“Although we do not agree with all the statements that Ms Gundel is currently making, we are doing so here.”

Prior to March 28, Ms. Gundel’s TikTok page was a mix of posts about hair extensions and her recent dental surgery. Now this is a daily digest dedicated to inciting a riot in a large American company. She is trying to build what she calls a “movement” of workers who feel overwhelmed and disrespected, and encourages Dollar General employees to form a union.

Almost every day, Ms. Gundel announces a newly elected “speaker” at TikTok – each of whom is a woman who works for or has recently worked for Dollar General – from Arkansas, Ohio, Tennessee, West Virginia and elsewhere. These women are tasked with answering questions and concerns from fellow employees in these states, and most of them keep their identities hidden because they are worried about losing their jobs.

Social media not only gives workers a platform to drop out and connect with each other, but also enables regular workers like Ms. Gundel to become leaders in the workplace after the pandemic. Ms. Gundel’s viral videos emerged as Christian Smalls, an employee of Amazon’s Staten Island warehouse who was ridiculed by the company as “not smart or articulate,” organizing the first major alliance in Amazon’s history last month.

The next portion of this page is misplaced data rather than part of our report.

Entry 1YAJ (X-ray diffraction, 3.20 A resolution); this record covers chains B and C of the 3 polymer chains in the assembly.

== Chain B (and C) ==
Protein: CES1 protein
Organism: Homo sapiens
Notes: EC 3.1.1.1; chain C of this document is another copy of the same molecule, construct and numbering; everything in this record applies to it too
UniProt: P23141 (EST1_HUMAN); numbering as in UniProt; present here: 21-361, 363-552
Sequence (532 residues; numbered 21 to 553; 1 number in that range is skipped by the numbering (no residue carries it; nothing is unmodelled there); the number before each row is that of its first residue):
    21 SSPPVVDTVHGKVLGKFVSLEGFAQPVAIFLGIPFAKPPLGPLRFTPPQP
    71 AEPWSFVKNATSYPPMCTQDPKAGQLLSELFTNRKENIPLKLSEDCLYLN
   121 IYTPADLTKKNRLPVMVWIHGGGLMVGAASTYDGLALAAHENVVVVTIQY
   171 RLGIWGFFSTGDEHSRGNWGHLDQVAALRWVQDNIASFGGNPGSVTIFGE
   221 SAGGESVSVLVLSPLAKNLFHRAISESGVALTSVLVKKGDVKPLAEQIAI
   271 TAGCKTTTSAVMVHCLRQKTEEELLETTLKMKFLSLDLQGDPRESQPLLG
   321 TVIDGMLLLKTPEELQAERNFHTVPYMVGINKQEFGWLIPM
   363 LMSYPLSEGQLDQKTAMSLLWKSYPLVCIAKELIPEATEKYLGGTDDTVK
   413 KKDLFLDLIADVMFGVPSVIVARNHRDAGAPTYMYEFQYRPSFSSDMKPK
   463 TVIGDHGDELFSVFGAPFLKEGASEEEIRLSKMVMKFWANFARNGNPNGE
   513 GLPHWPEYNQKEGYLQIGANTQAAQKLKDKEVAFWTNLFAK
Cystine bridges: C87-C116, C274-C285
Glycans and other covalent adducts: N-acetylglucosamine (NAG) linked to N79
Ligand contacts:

Ms. Gundel – who often dyes her hair pink and purple and has long dyed her nails, which she uses to cut packaging at work – seems to have managed to break through because other workers see themselves in it.

“Everyone has their turning point,” she said in a telephone interview. “You can only feel invaluable for so long.”

Ms. Gundel was planning a long career at Dollar General when she started her first store in Georgia three years ago. She has three children, including one with autism, and her husband works for a defense entrepreneur. She grew up in Titusville, Florida, near Cape Canaveral. Her mother was a district manager at Waffle House restaurants. Her grandmother worked at the Kennedy Space Center gift shop. Ms. Gundel moved to Tampa as store manager for Dollar General in February 2020, just before the pandemic.

The store had about 198 hours a week for a staff of about seven, she said. But by the end of last month, it had only about 130 hours of distribution, which was equivalent to one full-time employee and one part-time employee less than when it started.

Because she does not give so many hours to her staff, Ms Gundel often had to run the shop alone for long periods, usually working six days and up to 60 hours a week without overtime.

Ms Gundel’s protest was sparked by a video on TikTok posted by a customer complaining about the dilapidated condition of the Dollar General store. Ms Gundel heard these complaints from her own clients. Why do boxes block paths? Why are the shelves not fully loaded?

She understood their disappointment. But blaming employees is inappropriate, she said.

“Instead of getting angry at the people who work there, trying to handle their whole workload, why not say something to the real big people in the company?” Ms. Gundel told TikTok. “Why don’t you ask the company for more so that they can actually start financing the stores so they can do all this?”